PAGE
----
Trucks loaded with construction materials park in front of a vacant lot in El Monte, where a homeless man slumbers on the sidewalk next to a mountain of rags and trash bags.
Overhead, colorful flags whip in the breeze, advertising opportunities for wealthy Chinese investors. A large sign above the sidewalk explains the reason for the trucks: the construction of a 133-room Hilton Garden Inn on a run-down section of Valley Boulevard.
The Hilton is part of an unprecedented wave of Chinese investment in a working-class, mostly Latino city, where more than $720 million in projects are under discussion or development.
When it opens in 2015, the Hilton will become El Monte's first full-service hotel since the city was incorporated in 1912. If approved, a $220-million development with about half a million square feet of retail and office space would add another hotel.
"The current interest in development is the most I've seen in 14 years with the city," said Minh Thai, El Monte's economic development director. "These projects will be pivotal and transformative."
It's a familiar tale in the San Gabriel Valley, where Chinese tourists, home buyers and investors are remaking the suburban landscape, replacing single-story ranch homes with mega-mansions and adding luxury hotels, skylines and density to once quaint towns.
That has been the case in cities with large, upwardly mobile Chinese populations and strong tourism markets such as San Gabriel, Arcadia and Monterey Park.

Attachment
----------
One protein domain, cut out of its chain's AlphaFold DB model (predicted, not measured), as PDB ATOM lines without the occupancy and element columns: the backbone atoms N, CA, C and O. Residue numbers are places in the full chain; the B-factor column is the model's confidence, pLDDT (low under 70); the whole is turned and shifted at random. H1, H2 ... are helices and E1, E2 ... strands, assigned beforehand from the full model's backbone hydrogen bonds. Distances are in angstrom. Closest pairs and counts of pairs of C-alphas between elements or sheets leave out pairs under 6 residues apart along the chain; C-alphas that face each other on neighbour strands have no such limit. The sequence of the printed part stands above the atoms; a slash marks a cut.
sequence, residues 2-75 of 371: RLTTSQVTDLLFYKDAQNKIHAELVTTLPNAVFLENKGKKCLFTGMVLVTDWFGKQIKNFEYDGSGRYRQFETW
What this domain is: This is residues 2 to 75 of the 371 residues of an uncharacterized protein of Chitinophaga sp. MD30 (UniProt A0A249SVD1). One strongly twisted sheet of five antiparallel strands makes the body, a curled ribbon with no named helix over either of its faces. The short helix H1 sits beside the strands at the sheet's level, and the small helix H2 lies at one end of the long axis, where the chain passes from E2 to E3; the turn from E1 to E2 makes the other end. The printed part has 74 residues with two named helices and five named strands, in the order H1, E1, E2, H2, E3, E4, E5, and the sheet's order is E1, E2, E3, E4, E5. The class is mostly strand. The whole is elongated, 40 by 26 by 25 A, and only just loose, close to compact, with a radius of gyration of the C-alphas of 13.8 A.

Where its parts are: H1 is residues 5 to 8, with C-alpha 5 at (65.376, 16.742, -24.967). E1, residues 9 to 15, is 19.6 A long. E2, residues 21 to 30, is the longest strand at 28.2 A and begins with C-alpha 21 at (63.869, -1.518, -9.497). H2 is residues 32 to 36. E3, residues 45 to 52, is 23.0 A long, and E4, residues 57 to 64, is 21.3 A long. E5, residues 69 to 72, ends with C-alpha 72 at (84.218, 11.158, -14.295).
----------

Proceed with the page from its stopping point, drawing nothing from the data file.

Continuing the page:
Then there's El Monte. A densely populated city of 113,000 where nearly a quarter of the population lives below the poverty line, the city is a departure from the trend.
The closest thing the city has to a tourist attraction may be the Valley Mall, a humble promenade of discount and check-cashing stores, Mexican restaurants, hair salons and an El Pollo Loco. Hit hard by the recession and pockmarked with unused or vacant lots and foreclosed homes, the city was contemplating bankruptcy just a few years ago.
But experts say investors are betting on a vision of the San Gabriel Valley as a vibrant center for Chinese tourism and culture in Los Angeles. And El Monte, minutes from Chinese cultural hubs and blessed with access to the 10, 605 and 60 freeways, could play an important role, said Robert Kleinhenz, an economist with the Los Angeles County Economic Development Corp.
"By just about any other perspective, it doesn't make sense to build a luxury hotel in El Monte," Kleinhenz said. "But given the San Gabriel Valley's potential to attract Chinese tourists, it makes sense to put some stakes down there."
El Monte's sudden development boom has some of its roots in China, where cooling markets have forced investors to send their money overseas, said Thilo Hanemann, an economist with the Rhodium Group, a research firm that tracks Chinese investment. Since 2005, China's outward foreign direct investment — a term measuring China's investment in other countries — has increased from an annual average of about $3 billion to $60 billion in 2011.